shalu wasu | Apr 29, 2011
Many people are drooling over the prospects of a looming battle for the control of Social Search between Google + Twitter on one corner and Facebook + Bing (Microsoft) on the other. Add to this the recent news about the zooming valuation of Facebook ($78 Billion when I last checked) and the still rapidly expanding user base (the additional 80 million in Q1 of 2011 take it to an incredible 665 million people).
In all of this excitement, Linkedin has sort of been treated like the poor cousin (Linkedin is valued at a paltry $3 billion), not worthy of so much hype and definitely not worthy of being talked about in the same breath as Facebook.
Linkedin does have a lot going for it though and I for one am not sure who the ultimate Social Networking king will be. Sample this…
- User base: While Facebook hurtles towards 700 million users, Linkedin crossed an important milestone of its own. A 100 million users is nothing to laugh at. One could also argue that the Linkedin user base is ‘better quality’ because most of them are employees, college students and entrepreneurs and NOT bored housewives and curious kids.
- Revenue model: Facebook makes most of its revenue currently from ads but given the opportunities, this can change quickly. Linkedin’s revenue model looks more ‘solid’ with paid memberships, ads and recruitment solutions each playing an important role.
- Ads effectiveness: Facebook allows for an incredible amount of control and targeting options while running an ad campaign but Linkedin offers what Facebook cannot – the ability to target people according to their designations, industry and organization apart from many other options.
- Credibility: The perception that Facebook is for fun and Linkedin is for work exists (and is somewhat true) and because of that a typical user is likely to be more influenced by what he/she reads on Linkedin compared to Facebook.
- Groups: Facebook pages are incredibly successful and Linkedin has no answer to that product as of now. But again, Linkedin groups are so much more effective than Facebook Groups and Facebook seems unsure of how to position ‘Groups’ vis a vis ‘Pages’.
- Purpose: There is a sense of purpose when I choose to spend time on Linkedin. I am either looking for people to hire, or checking out job opportunities or simply looking for collaboration opportunities. I do not go to Linkedin looking for cutesy videos and smart alec status updates. Does that make the time spent on Linkedin more valuable?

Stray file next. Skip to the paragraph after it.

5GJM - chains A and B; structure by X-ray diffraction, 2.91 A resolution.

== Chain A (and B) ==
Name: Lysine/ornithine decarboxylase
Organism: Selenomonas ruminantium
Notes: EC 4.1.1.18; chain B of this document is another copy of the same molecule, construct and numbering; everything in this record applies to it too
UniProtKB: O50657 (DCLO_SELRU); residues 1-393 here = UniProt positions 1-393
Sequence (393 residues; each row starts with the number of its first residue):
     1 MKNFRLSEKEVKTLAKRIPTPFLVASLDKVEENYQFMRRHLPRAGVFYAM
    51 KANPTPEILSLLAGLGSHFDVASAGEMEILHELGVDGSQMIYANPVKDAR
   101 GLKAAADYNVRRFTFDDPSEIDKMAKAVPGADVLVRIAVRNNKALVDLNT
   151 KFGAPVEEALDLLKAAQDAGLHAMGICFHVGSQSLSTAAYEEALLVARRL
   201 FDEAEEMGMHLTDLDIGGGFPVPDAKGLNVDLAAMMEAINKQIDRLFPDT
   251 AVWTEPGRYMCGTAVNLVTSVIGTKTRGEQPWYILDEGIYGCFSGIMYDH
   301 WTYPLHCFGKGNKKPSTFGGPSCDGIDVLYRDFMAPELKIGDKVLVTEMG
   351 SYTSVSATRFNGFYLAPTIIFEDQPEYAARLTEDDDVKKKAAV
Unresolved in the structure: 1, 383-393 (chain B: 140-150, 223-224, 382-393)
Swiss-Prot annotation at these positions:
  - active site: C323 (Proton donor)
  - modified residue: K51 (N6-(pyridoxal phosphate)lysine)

- Linkedin API: Facebook’s killer move was to open up its platform to all developers and allow them to create applications. This resulted in a better experience for users and therefore more time spent on Facebook. Linkedin has been late to the party but seems to be taking the right steps. It has already announced changes and new interesting apps should be on their way soon.
- Facebook Fatigue: Is it just me? I have come across many friends talking about how Facebook has now started to become boring and unexciting. Is the novelty wearing off? Linkedin on the other hand is not likely to be affected by the ‘fatigue’ syndrome because there is almost always a purpose and a reason when someone chooses to spend time on Linkedin.
- Easier catching up: Linkedin has been slow while Facebook has been moving quickly and effectively in its quest to ‘Facebookize’ the internet. Linkedin is now catching up with its own set of ‘Share’, ‘Recommend’ and ‘Profile’ buttons and soon the Linkedin ‘sign in’. Along the way, Facebook has also educated users, developers and corporates and so in a way has paved the way for Linkedin to catch up faster.
- Competition: Google has been trying unsuccessfully to create something that could compete with Facebook. They are surely not giving up. They will spend as many dollars as it takes to come up with an answer. Given their track record and the culture of innovation, they will surely be back after the disasterous Google Wave. Linkedin on the other hand does not have a direct competitor with such deep pockets. Plaxo and the others are still not comparable.
This growth for Linkedin though will definitely not be at the expense of Facebook. (I feel that Facebook is now on a different trajectory. It is no longer just a Social Network but a default platform/ carrier of content across different platforms.)